Hot off the Arab press 448227

What citizens of other countries are reading about the Middle East.

KURDISH PEOPLE’S Protection Units (YPG) fighters walk near graves of fellow fighters during a visit to a YPG graveyard in Qamishli, Syria, on March 11. (photo credit: REUTERS)
KURDISH PEOPLE’S Protection Units (YPG) fighters walk near graves of fellow fighters during a visit to a YPG graveyard in Qamishli, Syria, on March 11.
(photo credit: REUTERS)
 Was Hezbollah not a terror organization before today?
ASharq Alawsat, London, March 13
The Arab League officially declared Hezbollah a terrorist organization last week, and the world media roared and soared. What is this entire outcry about? We all know that Hezbollah has been a terror organization since its inception. Since its very first day in existence, Hezbollah aimed at hijacking Lebanon from the Lebanese people and using their resources – both political and military – to promote its own aims. In the Arab League meeting last Friday, only three countries rejected the proposal: Lebanon, Iraq, and Algeria. I will leave my criticism of them for another time. But the important point remains: The absolute majority of Arab countries – 19 governments, to be precise – gave Hezbollah an unequivocal vote of no confidence, letting the world know that they completely reject everything it stands for. So far, Arab governments disdained Hezbollah but kept it in the quiet. No Arab leader dared say a word when Hezbollah militants assassinated Lebanese politicians, or when Nasrallah stupidly dragged Israel into a war by kidnapping two Israeli soldiers. In Syria, about half a million civilians have been killed so far – much due to Hezbollah’s involvement in the war.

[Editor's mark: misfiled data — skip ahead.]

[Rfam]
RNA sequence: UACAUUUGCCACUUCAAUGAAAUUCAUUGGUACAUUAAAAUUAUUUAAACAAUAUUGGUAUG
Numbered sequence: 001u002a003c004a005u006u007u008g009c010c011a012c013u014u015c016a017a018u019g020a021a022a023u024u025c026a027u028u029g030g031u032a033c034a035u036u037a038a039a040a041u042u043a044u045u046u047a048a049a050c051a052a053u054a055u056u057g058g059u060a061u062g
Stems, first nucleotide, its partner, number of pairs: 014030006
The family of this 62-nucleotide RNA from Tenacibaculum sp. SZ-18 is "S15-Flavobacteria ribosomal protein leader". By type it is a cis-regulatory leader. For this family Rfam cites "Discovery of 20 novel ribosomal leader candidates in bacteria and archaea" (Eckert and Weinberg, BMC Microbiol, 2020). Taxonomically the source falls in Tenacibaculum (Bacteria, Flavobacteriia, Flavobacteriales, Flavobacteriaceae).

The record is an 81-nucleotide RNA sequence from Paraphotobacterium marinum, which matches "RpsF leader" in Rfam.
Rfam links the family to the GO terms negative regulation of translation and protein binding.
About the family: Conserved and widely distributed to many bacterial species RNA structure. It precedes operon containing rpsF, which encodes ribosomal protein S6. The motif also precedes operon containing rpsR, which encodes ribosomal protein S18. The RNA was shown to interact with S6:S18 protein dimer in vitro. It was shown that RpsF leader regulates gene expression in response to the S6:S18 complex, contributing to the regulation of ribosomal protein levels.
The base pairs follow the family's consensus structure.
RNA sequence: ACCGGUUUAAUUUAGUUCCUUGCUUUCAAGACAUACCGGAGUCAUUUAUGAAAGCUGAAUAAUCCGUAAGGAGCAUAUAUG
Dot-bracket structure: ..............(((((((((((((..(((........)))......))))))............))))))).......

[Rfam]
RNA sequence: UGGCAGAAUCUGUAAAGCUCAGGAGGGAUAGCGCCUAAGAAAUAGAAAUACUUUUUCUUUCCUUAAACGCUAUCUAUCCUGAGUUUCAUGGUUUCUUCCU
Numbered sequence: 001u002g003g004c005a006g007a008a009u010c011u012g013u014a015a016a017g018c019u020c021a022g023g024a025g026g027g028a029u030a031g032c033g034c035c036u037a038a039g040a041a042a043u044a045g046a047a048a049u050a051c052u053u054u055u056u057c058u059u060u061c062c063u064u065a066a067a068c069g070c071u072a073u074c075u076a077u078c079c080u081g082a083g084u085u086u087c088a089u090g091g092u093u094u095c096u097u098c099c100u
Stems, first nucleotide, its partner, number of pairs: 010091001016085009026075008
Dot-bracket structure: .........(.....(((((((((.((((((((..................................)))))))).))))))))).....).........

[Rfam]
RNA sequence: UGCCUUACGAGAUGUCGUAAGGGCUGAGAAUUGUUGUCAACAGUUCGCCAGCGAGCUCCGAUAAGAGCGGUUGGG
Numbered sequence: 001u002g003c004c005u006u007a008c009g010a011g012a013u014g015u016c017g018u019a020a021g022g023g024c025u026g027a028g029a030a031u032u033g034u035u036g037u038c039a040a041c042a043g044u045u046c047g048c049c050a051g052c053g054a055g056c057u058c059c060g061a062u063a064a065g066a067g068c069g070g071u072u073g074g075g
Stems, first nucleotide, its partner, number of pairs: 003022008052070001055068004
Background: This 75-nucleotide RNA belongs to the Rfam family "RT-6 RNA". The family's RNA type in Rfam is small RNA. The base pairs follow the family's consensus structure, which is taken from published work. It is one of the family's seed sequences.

Hezbollah is, and always has been, a wolf in sheep’s clothing. The Arab League finally made clear Nasrallah’s true colors. There is no need for public outcry; the Arab world is simply saying out loud what everyone was thinking all along.  – Abd al-Rahman al-Rashed
Let’s not experiment with the Syrian Refugees
Al-Nahar, Lebanon, March 8
It is hard to digest these statistics, but the number of Syrian refugees in Lebanon is believed to have reached 2 million, when Lebanon’s entire population is 4 million people. In other words, every third person in Lebanon today is a Syrian refugee. This requires immense resources, particularly international ones, to deal with the problem. Unfortunately, what we are witnessing today is a complete refusal on behalf of international bodies and agencies to assist the Lebanese government.
Just like the Palestinian refugees of 1948, the Syrian refugees are sent to temporary camps without the proper living conditions they need, let alone any hope for a better future. And just like the Palestinian refugees, they will grow new generations of hopeless and frustrated youth, who will resent their host country and act against it. I am not even talking about the possibility of the Islamic State reaching these frustrated individuals and infiltrating new countries in the Middle East. Have we learned nothing from history? We cannot afford to experiment with the Syrian refugees by hoping that everything will simply be okay. We must rehabilitate those who lost everything they had in life, including their loved ones. In a recent donor conference in London, some $11 billion were raised to assist Syrian refugees. This is an important step, but it is not enough. Most of this money will likely not even reach the Lebanese government. The United Nation, as well as world governments, must step in and help. Today it might be Lebanon’s problem, but tomorrow, it will be that of the entire Western world. – Naila Tawini
Palestinian democracy – gone with the wind
Masarat, Ramallah, March 8